Hyatt Hotels last week expanded its investment in the wellness market by acquiring resort and spa operator Miraval Partners for $215 million. The hotel operator will spend another $160 million expanding Miraval's Tucson, Ariz., property and redeveloping sites in Austin, Texas, (the Travaasa Austin) and Lenox, Mass., (the Cranwell Spa & Golf Resort) under the Miraval badge within the next three years while exploring ways to integrate the spa's branding, services and products into higher-end Hyatt resorts. Hyatt CEO Mark Hoplamazian spoke with senior editor Danny King.

Q: Why is Hyatt making this investment?

Mark Hoplamazian
Mark Hoplamazian

A: The whole idea of wellness requires an approach that's different than how hotel companies have looked at it, which has been along the narrow definition of fitness and nutrition. Miraval is so exciting to us because of its holistic approach, with mindfulness at its core. That's what companies want, and that's really where the motivation is on our side. We feel strongly that there's a depth of integrity and experience in the Miraval brand that we cherish. That's why we bought the company.

Q: How does Miraval fit into Hyatt's overall strategy?

A: We've been focused on our purpose as a company to care for people so they can be at their best. That's led us to expand the sense of care to our guest, not in just their hotel stay but in life. As a company, we are really focused on the high-end travelers, and wellness is a key area of focus for those travelers.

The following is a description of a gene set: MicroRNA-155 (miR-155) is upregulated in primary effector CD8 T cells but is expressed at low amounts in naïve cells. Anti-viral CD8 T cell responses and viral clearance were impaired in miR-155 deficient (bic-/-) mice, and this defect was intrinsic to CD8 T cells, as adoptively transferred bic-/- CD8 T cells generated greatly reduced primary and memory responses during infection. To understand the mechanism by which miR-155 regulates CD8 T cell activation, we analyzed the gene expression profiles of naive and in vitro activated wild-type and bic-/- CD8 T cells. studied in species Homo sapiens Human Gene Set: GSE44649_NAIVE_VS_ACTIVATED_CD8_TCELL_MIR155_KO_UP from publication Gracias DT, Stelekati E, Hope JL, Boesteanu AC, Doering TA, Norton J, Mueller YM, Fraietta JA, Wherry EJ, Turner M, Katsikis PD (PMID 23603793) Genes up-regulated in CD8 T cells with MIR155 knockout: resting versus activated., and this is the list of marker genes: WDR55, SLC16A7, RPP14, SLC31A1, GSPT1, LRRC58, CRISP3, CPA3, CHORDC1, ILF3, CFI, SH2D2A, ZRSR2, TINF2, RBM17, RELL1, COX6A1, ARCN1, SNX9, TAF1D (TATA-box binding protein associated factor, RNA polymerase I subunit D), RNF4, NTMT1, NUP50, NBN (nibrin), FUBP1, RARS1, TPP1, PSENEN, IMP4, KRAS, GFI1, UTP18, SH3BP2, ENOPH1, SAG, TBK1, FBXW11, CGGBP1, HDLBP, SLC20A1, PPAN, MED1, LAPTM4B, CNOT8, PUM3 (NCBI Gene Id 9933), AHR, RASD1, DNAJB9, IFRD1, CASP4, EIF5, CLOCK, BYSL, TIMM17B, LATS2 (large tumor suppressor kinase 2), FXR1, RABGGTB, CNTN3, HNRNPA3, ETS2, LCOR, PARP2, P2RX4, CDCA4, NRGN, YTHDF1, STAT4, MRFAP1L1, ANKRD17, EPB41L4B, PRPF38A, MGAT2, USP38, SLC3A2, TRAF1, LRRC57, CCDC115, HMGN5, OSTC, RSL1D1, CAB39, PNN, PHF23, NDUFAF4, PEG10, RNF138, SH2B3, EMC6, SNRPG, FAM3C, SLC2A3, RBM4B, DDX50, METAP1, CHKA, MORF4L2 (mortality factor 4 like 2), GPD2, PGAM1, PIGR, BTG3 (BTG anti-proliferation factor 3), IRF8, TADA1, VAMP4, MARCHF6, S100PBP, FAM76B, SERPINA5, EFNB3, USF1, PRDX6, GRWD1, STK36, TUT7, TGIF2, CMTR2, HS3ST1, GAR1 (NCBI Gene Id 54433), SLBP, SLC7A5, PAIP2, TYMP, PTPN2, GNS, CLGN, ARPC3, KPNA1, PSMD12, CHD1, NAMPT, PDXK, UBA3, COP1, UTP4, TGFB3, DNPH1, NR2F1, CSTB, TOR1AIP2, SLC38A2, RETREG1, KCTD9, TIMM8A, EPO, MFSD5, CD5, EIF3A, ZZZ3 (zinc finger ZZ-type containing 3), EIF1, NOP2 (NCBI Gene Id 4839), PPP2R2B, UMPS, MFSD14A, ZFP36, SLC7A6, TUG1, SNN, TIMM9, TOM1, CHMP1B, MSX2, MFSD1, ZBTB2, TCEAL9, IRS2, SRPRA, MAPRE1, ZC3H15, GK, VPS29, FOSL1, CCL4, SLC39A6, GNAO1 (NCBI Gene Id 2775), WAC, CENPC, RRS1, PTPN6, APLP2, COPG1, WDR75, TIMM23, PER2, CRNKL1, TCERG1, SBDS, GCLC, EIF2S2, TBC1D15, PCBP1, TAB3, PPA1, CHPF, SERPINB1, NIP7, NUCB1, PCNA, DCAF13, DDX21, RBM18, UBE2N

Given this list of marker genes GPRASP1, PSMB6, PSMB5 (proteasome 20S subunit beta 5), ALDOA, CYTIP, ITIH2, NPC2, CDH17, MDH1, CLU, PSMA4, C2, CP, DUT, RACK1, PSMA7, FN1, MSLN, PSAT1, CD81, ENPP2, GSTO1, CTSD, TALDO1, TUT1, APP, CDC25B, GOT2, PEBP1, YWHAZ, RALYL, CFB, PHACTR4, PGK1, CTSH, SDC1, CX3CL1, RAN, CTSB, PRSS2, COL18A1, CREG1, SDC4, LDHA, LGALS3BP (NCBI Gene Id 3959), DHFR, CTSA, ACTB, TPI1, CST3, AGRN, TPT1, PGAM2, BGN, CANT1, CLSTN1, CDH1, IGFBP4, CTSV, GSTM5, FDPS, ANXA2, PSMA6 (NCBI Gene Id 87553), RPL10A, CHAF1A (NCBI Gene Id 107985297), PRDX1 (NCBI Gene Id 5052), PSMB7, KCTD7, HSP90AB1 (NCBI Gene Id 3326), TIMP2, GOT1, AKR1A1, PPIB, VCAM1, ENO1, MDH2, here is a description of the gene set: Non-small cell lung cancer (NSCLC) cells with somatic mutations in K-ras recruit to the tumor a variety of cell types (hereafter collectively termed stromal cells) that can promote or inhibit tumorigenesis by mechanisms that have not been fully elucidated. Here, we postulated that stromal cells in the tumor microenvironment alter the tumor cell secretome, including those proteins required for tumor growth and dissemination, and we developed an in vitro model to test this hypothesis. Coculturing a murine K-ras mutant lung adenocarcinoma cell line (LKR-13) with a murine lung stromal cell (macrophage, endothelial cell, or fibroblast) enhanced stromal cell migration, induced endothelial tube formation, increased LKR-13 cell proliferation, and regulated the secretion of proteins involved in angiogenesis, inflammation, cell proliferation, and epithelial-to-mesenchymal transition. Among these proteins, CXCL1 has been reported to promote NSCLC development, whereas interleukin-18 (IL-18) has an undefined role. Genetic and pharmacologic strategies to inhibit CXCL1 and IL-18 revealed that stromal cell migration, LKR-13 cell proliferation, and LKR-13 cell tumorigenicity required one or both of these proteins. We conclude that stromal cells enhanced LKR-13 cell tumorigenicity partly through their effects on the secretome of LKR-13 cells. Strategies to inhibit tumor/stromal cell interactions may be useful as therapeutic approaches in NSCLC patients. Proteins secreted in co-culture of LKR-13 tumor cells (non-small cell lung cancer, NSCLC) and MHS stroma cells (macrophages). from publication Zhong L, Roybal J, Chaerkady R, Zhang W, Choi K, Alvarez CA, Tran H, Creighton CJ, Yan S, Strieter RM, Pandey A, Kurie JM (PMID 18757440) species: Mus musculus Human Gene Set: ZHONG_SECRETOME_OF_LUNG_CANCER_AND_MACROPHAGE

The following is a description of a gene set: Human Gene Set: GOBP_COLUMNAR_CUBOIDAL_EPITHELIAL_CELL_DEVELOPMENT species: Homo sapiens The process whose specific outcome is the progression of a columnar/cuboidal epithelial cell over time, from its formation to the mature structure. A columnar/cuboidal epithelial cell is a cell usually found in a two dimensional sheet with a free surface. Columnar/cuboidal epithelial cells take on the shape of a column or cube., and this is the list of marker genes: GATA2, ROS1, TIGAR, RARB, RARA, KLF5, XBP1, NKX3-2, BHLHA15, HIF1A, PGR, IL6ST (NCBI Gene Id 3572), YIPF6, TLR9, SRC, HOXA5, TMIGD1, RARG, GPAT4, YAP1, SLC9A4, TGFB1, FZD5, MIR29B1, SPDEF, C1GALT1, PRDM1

Q: Will Hyatt keep the Miraval brand?

A: Our focus is to maintain the identity of the brand and ensure its integrity is maintained. It will be run as a business unit within Hyatt. The growth opportunities are significant and global. There are several new projects. Between Austin, Lenox and Tucson, the pipeline for standalone resorts is quite significant.

Q: How will Hyatt integrate Miraval's branding and services?

A: Miraval's practices are able to be applied in many dimensions that could take hold in many existing [Hyatt] spas. The conversion of some existing resorts [to the Miraval brand] is an obvious one. We can extend programming and the ethos of mindfulness into other programming and practices for our corporate clients whether they're staying with us or not. We believe we can help those companies help their employees to be their best.

Q: Was there anything particular about an experience at Miraval that helped spur you to make this acquisition?

A: When I first visited Miraval Arizona about four or five months ago, I did a floating meditation class. It was really an opportunity to calm the mind. It was very refreshing, and I came out of that experience with a great deal of awareness and focus. That's a far cry from shoving a yoga mat in the closet of a hotel and saying, "Good luck with that."

Q: How will Hyatt help expand the Miraval brand?

A: It's hard to predict. We knew there will be three destination resorts, [since] both Austin and Lenox are on track to open at the beginning of 2019. We're expanding Tucson and will add new villas by the end of this year. There are a number of other projects being actively pursued and evaluated. There's no question this high focus on wellness, which is centered on mindfulness, is significant, and the market is alive and well in many markets, so the expansion opportunities are significant.

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